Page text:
On one level, the natural history of a region consists of its terrain, habitats, plants, animals and how they interrelate. I also believe that no full understanding of the natural history of a region can be realized without coming to terms with its spiritual landscape. And when we consider the spiritual landscape of the Smokies region, we enter the realm of the ancient Cherokees.
This past weekend, May 6-7, was the 34th annual installment of the Great Smoky Mountains Birding Expedition (GSMBE.) The expedition began in 1984 as the brainchild of author, naturalist George Ellison of Bryson City, master birder Rick Pyeritz of Asheville and East Tennessee State University ornithologist and field guide author Fred Alsop.
All this spring, golden birch catkins were dangling throughout the woodlands of the Smokies region. These are the male, pollen-carrying part of the sweet birch (Betula lenta), also known as black, cherry, or mahogany birch.
In the natural world here in the Blue Ridge, there are certain visual images that rivet the attention of human beholders. One such is a timber rattlesnake suddenly encountered in the wild. That sight literally galvanizes the senses. The vibrating rattle-tipped tail sounds its uncanny almost-musical warning … you freeze in mid-step, holding your breath but unaware that you are doing so … the hair on the back of your neck stands on end … the event remains imprinted in your memory bank.
One never tires of discovering special places here in the southern mountains. Through the years, such places readily become old and reliable friends.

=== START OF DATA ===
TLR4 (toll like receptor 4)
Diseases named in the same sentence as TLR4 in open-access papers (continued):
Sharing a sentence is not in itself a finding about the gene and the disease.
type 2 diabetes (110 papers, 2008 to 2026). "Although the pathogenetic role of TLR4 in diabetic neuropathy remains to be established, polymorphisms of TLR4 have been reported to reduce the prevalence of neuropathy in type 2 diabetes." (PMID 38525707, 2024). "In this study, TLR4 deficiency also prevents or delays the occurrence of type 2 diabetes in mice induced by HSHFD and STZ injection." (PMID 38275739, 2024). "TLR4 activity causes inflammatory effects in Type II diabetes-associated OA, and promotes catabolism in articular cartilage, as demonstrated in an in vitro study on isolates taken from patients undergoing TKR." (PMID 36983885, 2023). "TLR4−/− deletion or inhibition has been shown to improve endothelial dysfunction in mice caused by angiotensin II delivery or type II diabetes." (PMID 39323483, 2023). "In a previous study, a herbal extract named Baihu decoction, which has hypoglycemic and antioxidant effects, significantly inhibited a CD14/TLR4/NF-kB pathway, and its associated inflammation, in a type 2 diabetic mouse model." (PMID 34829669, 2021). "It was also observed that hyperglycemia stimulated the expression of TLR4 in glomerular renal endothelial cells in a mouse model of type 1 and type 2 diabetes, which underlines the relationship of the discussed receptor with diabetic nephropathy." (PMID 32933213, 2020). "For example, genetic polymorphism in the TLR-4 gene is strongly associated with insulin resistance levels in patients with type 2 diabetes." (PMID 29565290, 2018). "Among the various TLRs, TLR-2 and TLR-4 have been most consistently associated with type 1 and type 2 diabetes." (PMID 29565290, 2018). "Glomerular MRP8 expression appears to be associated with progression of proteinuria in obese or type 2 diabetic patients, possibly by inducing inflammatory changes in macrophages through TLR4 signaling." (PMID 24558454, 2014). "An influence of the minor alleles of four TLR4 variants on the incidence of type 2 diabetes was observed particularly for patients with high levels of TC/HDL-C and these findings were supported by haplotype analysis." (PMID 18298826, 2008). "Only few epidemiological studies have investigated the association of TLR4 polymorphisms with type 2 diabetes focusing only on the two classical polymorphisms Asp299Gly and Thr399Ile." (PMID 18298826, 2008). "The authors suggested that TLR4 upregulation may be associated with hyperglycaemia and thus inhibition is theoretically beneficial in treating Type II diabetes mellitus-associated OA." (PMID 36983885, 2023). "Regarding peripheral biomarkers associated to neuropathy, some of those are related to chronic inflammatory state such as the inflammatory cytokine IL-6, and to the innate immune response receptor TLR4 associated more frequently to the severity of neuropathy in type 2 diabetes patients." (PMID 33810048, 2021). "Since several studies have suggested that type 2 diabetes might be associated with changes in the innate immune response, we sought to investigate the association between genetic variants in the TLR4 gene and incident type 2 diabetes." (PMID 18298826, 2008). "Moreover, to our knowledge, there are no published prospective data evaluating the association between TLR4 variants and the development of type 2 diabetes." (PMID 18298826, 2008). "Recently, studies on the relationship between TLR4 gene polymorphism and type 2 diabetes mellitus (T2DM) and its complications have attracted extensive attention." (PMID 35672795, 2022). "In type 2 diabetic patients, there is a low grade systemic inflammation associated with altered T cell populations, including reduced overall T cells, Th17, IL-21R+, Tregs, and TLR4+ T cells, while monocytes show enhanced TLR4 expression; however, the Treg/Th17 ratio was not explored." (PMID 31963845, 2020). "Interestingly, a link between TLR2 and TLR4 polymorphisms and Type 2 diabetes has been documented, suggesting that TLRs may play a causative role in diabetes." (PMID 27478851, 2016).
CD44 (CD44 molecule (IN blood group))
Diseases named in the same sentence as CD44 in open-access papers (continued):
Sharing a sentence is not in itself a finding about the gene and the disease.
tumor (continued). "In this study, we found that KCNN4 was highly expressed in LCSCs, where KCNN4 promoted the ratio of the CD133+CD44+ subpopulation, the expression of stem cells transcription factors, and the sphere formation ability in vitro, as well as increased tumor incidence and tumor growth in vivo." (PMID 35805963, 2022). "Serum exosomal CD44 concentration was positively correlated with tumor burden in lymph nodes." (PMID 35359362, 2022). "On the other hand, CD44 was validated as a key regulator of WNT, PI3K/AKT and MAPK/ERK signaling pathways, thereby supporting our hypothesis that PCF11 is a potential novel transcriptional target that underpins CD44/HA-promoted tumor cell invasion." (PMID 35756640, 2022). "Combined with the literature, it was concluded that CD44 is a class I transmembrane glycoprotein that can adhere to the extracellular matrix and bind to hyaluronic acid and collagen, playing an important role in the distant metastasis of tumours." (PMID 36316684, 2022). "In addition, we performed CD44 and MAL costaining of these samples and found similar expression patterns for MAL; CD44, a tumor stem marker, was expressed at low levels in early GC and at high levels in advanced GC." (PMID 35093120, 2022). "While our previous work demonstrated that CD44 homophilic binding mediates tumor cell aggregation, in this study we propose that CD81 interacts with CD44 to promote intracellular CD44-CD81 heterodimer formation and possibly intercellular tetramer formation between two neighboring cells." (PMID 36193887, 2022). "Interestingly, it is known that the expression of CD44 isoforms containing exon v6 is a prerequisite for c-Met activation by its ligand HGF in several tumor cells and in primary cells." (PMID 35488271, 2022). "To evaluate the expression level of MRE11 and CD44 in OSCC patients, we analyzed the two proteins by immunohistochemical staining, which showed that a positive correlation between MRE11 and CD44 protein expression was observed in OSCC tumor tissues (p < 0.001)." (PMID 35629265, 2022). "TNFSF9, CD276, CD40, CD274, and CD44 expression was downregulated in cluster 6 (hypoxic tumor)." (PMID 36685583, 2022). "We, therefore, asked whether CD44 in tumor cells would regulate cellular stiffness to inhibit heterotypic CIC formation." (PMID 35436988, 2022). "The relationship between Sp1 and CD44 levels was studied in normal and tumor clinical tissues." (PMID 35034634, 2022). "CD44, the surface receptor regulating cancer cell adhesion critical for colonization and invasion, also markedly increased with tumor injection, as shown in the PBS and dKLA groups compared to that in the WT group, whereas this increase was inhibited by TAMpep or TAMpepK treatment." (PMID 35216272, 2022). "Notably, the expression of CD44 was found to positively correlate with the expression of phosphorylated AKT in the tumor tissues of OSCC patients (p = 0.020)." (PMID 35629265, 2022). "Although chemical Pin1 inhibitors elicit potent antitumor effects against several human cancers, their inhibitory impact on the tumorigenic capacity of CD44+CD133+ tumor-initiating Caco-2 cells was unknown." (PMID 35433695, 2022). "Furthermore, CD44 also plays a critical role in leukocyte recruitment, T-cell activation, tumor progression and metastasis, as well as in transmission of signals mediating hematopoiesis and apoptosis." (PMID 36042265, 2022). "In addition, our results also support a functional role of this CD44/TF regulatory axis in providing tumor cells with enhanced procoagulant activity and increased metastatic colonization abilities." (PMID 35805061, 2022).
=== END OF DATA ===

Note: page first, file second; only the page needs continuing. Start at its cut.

I have files in my computer containing articles I’ve forgotten that I wrote until, by chance, I run across them while looking for something else. This one appeared in the Smoky Mountain Neighbors, a weekly tabloid published in the late 1980s into the 1990s by the Asheville Citizen-Times in the counties west of Asheville. It will interest those old enough to remember when Bennett’s Drug Store in Bryson City was the place you went to for drugs and just about anything else you might require.
“The line runs down the meander of the ridge to where Bossy dropped her first calf.”
“The line runs to where a block of ice stood in the road.”
“Proceed for about the distance it takes to smoke two cigarettes.”
The worldwide annual production of “high conductivity copper” had by 1899 risen to 470,000 tons, of which 300,000 tons were used in the burgeoning electrical industry to produce various types and gages of copper wire.
The setting for Horace Kephart’s posthumous novel Smoky Mountain Magic (2009) is the Cherokee Indian Reservation, Bryson City and Deep Creek — places familiar to most readers of this column. The main character, John Carrabus, spends much of his time camped in a hideaway named Nick’s Nest (a real place adjacent to the well-know Bryson Pace) where there’s a rock overhang he calls “The Alcove” and an immense cavern in which he becomes trapped.
Editor’s note: This column first appeared in The Smoky Mountain News in January 2011.
Are there boardinghouses still operating here in the Smokies region? There are, of course, hotels, inns, bed-and-breakfasts, and motels galore. But I’m wondering about the true, old-fashioned boardinghouse, which flourished throughout the region until the middle of the 20th century.